In this session, Joshua Kerievsky (the founder of Industrial Logic and author of “Refactoring to Patterns”) shared his experiences about stepping away from using estimations and moving into what he called ‘Micro-releases’. What got me interested is that, although he claimed not to be following the recent kanban/iteration-less techniques, he arrived in something relatively similar through his own experiences.

He started talking about the usual confusion of using different units to estimate stories (using points and people converting it into time-units when estimating, using ideal hours and people interpreting it as real hours, and so on). This confusion is also reflected in the way people interpret the team’s velocity. Instead of using it as a measure of the team’s capacity, it’s easy to make it a performance measure. Improving velocity becomes a synonym to improving productivity, and we still don’t know how to measure productivity in software.

Another usual problem that he raised is “What to do with hang-over stories between iterations?”. Are they considered waste? Should they be counted in the team’s velocity? Why is it a hang-over? Is it because it’s close to be completed or is it actually much bigger than the team expected?

His proposed practice of ‘micro-releases’ is based on a high state of collaboration with the customer: there is a small, prioritized list of what should be done next and the team picks up a small and coherent set of stories and ‘guess’ the next micro-release date based on gut feel. He reports that slipping the end date of a micro-release is not such a big deal, because the next one is always close. In this model, the length of a micro-release varies, but usually between 1-6 days (with some outliers like 15, as I recall from his slides, but it’s not too different than that). Because of that, there’s not a stable measure of velocity and using it becomes useless. Feeding the input list with the next stories is done in a just-in-time fashion, and the value produced by the software is realized earlier, as soon as the micro-release is finished.

It’s important to note that he still values the heartbeat of iterations to gather feedback (like a customer showcase or a team’s retrospective). But he simply detaches the release life-cycle from the iterations. This opinion was reinforced by Ron Jeffries in the audience, when he said they were releasing to production twice per iteration in one of his projects. What an interesting point of view: we usually tend to see a ‘release’ as the result of a set of ‘iterations’, but he is reporting smaller ‘release’ cycles than ‘iterations’. Hmm…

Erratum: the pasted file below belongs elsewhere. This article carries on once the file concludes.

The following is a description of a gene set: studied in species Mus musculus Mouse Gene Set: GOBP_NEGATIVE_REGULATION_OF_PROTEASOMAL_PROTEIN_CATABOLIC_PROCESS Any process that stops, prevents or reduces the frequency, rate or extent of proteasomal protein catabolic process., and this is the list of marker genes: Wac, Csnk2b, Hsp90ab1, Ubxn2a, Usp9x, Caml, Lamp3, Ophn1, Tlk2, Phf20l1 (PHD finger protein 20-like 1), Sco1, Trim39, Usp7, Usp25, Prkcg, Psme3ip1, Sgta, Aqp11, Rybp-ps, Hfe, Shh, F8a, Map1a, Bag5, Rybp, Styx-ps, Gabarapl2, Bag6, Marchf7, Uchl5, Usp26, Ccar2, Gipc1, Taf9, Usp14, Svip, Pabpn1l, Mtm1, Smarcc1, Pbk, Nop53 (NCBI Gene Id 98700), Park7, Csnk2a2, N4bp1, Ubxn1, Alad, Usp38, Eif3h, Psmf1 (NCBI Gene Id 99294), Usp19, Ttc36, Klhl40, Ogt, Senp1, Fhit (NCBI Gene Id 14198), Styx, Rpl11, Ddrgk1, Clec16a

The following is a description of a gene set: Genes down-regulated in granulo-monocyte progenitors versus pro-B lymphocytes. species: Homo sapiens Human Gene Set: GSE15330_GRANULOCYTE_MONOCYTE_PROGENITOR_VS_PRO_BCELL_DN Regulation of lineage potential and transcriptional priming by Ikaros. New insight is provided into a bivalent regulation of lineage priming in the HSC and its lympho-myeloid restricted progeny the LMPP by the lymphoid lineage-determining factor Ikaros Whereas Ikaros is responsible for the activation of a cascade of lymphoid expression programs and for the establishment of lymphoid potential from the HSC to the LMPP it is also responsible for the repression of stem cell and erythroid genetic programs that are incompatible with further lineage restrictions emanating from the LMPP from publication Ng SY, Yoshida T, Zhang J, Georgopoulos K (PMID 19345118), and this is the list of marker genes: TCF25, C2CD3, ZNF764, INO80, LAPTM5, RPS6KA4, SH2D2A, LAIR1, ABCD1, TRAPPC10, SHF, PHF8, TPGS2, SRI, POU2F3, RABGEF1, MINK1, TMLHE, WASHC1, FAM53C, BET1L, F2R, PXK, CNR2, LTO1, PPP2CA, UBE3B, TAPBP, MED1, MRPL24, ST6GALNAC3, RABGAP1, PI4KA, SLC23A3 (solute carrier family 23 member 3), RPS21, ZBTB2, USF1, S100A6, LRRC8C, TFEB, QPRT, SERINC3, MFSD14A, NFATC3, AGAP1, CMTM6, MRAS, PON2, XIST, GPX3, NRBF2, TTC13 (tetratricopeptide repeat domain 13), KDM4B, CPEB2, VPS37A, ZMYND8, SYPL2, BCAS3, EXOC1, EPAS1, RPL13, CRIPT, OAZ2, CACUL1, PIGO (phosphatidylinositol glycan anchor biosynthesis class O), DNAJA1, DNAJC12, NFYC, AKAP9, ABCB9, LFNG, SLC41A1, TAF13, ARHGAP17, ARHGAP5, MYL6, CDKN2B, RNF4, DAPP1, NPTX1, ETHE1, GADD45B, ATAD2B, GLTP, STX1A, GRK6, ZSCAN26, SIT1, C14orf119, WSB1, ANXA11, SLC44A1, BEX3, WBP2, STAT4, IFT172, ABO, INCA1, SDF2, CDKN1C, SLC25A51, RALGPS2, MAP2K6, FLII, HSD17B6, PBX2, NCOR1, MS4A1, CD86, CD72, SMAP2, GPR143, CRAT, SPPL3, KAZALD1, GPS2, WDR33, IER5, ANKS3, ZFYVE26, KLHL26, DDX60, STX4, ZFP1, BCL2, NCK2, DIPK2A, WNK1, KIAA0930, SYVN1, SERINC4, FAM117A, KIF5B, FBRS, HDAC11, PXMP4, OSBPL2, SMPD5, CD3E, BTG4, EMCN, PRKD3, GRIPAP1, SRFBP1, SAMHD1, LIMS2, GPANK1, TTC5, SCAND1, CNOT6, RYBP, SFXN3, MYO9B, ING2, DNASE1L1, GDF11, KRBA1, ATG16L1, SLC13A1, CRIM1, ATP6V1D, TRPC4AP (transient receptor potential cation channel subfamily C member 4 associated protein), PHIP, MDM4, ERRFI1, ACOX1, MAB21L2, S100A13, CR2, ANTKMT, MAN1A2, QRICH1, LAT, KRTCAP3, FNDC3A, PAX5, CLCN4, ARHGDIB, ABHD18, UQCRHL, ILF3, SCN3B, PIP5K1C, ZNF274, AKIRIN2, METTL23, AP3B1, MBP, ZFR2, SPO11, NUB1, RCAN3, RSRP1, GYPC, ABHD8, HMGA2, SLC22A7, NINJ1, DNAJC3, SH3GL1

But there are some important caveats that should be in place in order for these techniques to work:

  • High collaboration with the customer
  • Ability to break-down stories into small-but-still-valuable chunks: He reckons it’s very important to know how to break down requirements into “stories of the right size”. If they are too big, there’s no way for the team to guesstimate when they will be finished. He thinks this practice is one of the most important to any Agile project (using micro-releases or not).
  • Easy to deploy: There’s no point in having a new release after 2 days if it takes 3 days to deploy it to production.
  • Bargaining stories: Alongside breaking stories into small chunks, teaching the customer to bargain for features and avoid what he calls “Feature Fat” (building more that’s actually needed, or gold-plating requirements) is very important (again, this is something you can use regardless of the micro-releases approach).

Since the experiences started with Idustrial Logic’s internal product development, some people argued they are only capable of using that because they have enough experience with XP and Agile, but Joshua claimed he is introducing these ideas with success in their new client projects.

This seems like a common theme in the agile space lately, and you can follow up on the discussions on InfoQ, the XP mailing list, or here. :-)

I’ve found out recently that there’s an interesting timeless statement in the Agile Manifesto that we usually forget: “We are uncovering better ways of developing software…”. We should be open to alternatives and to discuss new ideas!

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